Half way through our stay on the island we heard that Talullah had broken not one but both of her ankles after falling from the roof of one of the many churches on the island. She had ventured up to see the sunrise over Ios. I went to visit her with a block of dark chocolate and a watermelon in hand and I must admit, I was expecting to find a broken girl ready to pull the pin and find a way home. Instead I was met with the same beautiful smile and carefree attitude I had come to know from her, she pursued happiness and positivity with complete dedication and grace “mostly, it just reminds me of how lucky I am to be able to walk in the first place” she told me. When people asked what had happened she responded with a cheeky “I fell from heaven”. Luckily, and I say that somewhat trepidly, it turned out that only one foot was broken, the other just badly sprained. It still meant walking was a massive inconvenience but it didn’t stop her. Being as magnetic and beautiful as she is there were always a few handsome gentlemen who were willing to give her a lift and she would do the sitting down dance all night long. I should mention here that she did not want to be seen as ‘unable’ and so was fiercely independent even with one broken and one sprained foot. An accident that would cut a lesser persons holiday short without a second thought, barely even slowed her down. Her brother Sebastian, who was half way through an adventure of his own was quick to drop everything to come and be by her side. He deserves a special mention in The Beautiful People We Meet. Within hours of his arrival on the island we became what felt like long time friends. The strong sibling love was a special thing to witness on an island of strangers.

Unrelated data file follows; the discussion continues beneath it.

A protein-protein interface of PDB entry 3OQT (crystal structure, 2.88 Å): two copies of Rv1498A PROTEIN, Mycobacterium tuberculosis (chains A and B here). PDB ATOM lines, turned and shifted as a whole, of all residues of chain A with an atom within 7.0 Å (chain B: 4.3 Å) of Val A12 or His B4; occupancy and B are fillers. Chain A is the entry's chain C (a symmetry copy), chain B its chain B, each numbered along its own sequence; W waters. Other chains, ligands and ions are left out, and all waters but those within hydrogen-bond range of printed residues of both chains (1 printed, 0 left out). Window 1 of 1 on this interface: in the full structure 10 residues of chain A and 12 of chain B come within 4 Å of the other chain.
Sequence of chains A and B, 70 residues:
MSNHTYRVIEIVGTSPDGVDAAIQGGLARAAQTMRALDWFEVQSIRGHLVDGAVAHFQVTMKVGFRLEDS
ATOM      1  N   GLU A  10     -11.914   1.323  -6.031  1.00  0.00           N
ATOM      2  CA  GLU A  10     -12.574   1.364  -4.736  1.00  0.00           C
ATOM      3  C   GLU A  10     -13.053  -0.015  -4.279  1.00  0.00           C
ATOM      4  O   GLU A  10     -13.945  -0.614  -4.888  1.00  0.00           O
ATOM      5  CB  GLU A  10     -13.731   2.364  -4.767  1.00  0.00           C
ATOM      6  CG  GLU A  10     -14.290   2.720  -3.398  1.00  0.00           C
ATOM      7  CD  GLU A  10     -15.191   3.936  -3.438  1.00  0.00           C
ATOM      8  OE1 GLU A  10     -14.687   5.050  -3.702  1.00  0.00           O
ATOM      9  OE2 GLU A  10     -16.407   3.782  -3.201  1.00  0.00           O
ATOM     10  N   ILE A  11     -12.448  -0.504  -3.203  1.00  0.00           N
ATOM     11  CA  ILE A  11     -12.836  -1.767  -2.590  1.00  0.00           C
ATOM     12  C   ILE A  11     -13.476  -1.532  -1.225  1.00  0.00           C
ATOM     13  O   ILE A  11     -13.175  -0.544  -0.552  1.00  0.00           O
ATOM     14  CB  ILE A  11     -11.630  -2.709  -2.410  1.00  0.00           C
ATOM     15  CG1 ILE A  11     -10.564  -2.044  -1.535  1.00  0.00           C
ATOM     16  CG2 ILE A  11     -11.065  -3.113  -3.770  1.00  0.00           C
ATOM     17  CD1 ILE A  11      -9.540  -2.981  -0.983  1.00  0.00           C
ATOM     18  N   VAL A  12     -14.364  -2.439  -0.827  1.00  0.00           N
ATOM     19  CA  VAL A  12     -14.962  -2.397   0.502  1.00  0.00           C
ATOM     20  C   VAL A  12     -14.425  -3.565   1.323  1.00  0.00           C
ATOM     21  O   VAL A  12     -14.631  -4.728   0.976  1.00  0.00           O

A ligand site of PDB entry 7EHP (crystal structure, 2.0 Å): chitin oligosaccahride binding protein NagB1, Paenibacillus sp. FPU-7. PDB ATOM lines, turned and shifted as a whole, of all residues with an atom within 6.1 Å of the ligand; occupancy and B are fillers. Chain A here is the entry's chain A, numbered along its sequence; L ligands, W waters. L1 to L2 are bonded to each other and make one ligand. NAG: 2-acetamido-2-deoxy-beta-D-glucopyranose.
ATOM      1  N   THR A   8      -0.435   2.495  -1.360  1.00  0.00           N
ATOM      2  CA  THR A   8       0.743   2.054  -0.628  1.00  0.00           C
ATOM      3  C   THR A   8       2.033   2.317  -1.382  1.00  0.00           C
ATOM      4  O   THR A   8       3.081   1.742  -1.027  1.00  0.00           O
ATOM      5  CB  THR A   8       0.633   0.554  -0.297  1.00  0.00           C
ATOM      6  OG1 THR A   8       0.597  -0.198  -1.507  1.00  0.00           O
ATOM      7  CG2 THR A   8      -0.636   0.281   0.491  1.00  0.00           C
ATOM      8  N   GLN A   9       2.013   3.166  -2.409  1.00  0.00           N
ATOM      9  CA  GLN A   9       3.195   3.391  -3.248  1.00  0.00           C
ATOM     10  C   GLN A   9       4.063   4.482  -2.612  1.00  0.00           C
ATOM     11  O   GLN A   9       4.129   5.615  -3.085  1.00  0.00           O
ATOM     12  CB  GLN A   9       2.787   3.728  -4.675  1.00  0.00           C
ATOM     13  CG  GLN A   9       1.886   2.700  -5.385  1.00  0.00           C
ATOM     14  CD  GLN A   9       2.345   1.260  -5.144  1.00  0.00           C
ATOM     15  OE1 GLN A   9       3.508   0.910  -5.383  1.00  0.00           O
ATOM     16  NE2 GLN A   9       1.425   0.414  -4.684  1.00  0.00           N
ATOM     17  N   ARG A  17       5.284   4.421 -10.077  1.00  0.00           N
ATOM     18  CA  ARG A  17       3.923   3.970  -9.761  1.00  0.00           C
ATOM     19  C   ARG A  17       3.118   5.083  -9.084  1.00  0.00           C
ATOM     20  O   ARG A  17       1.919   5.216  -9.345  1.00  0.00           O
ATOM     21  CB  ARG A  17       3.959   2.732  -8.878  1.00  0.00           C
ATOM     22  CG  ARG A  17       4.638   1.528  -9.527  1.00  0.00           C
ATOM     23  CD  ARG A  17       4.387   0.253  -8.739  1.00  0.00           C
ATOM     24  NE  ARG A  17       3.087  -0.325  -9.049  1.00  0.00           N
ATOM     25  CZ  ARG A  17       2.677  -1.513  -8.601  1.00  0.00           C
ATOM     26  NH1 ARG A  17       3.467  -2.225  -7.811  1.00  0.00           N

Tallulah Robbie Simon
Tallulah and Robbie with Simon taking a #looptheworld photo opportunity in the background.

Thank you Tallulah for being such a wonderful positive person, the world could do with a few more people like you.